“I’ve never seen anybody doing what he does’, says Sweden coach Joël Eriksson admiringly about Nils van der Poel. “He’s an unbelievable kid.” The 24-year-old stunned the international Speed Skating world when he broke the nine-year-old track record the 10,000m in Inzell at a training race last December. It was his first official race after a two-year absence from Speed Skating. He was in the army and competed in ultrarunning instead. “There’s a lot of different ways that lead to Rome”, Van der Poel says without the slightest hesitation.
The condensed International Speed Skating season in the Heerenveen Hub resumes with the first of two ISU World Cup Speed Skating events on Friday 22 January. After the ISU European Speed Skating Championships last weekend, this will be the first chance for Skaters from the other continents to see how they stand at an International level. The 2020/21 ISU World Cup Speed Skating series, which comprises of two events in Thialf in back-to-back weekends, will also serve as one of the qualifying events for quota places at the ISU World Single Distances Speed Skating Championships 2021 in February.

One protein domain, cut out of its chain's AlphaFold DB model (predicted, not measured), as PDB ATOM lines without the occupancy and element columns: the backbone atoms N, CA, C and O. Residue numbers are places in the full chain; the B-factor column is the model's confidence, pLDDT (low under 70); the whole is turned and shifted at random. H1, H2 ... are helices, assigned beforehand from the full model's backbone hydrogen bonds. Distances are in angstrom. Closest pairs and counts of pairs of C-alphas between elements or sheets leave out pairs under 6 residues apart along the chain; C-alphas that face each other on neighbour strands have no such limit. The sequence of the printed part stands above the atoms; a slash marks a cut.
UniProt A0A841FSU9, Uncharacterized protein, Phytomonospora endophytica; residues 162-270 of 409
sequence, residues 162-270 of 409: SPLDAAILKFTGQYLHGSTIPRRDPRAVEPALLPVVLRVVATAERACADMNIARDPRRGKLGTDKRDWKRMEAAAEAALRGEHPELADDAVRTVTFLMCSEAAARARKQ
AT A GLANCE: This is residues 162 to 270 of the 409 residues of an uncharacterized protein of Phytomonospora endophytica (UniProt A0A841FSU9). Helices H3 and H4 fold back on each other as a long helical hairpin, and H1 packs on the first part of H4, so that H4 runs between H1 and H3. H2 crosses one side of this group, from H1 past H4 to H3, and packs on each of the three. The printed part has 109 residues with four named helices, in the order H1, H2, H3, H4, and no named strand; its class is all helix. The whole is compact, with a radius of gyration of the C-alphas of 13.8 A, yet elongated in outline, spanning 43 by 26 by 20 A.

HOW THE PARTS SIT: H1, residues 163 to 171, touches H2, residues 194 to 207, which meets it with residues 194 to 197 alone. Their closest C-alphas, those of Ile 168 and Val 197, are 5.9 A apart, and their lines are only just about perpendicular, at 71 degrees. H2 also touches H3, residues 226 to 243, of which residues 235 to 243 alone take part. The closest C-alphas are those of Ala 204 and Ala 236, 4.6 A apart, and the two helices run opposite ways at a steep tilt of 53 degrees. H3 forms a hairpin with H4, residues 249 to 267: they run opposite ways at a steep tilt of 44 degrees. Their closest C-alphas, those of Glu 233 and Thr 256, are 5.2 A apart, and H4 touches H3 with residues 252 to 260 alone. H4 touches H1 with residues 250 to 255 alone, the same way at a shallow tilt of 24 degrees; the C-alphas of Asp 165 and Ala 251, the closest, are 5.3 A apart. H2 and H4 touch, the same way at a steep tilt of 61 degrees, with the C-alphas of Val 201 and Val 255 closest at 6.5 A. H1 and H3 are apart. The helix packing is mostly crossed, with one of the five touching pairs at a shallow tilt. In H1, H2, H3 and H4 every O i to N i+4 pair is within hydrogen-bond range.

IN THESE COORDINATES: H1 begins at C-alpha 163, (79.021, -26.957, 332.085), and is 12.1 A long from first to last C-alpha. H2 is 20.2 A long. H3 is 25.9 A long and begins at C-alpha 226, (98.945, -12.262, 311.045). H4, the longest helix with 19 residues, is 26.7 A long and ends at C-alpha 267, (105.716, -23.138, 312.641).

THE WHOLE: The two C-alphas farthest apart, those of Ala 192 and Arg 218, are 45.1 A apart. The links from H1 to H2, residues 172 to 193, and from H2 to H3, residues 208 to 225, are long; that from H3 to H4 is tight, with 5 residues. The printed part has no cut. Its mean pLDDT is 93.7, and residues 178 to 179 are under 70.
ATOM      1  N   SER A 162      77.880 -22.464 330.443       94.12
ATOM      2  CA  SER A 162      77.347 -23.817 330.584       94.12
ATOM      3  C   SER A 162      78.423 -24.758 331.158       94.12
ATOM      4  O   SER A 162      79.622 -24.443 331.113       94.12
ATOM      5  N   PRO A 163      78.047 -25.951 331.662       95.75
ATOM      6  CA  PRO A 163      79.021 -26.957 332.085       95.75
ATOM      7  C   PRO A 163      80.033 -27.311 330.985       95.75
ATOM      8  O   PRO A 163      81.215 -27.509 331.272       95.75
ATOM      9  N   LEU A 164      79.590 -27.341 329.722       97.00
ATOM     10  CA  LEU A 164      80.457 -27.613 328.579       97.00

Don’t miss any of the action from the season’s thrilling races from the Heerenveen Speed Skating Hub, which will be streamed live to all fans on the ISU Skating YouTube page. Make sure you subscribe to the channel to receive live stream notifications. Some geo-restrictions will apply on YouTube, but if you find yourself unable to watch the stream, check out one of the channels indicated here to get access.
After an extraordinary period of uncertainty due to the COVID-19 pandemic, the 2020/21 Short Track season will finally get underway in Gdańsk, Poland this weekend, with the ISU European Short Track Speed Skating Championships taking place from Friday 22 to Sunday 24 January.
The ISU European Short Track Speed Skating Championships begin Friday, January 22, 2021 in Gdansk, Poland. Don’t miss any of the action as the Skaters get back on the ice for this season’s thrilling races, which will be streamed live to all fans on the ISU Skating YouTube.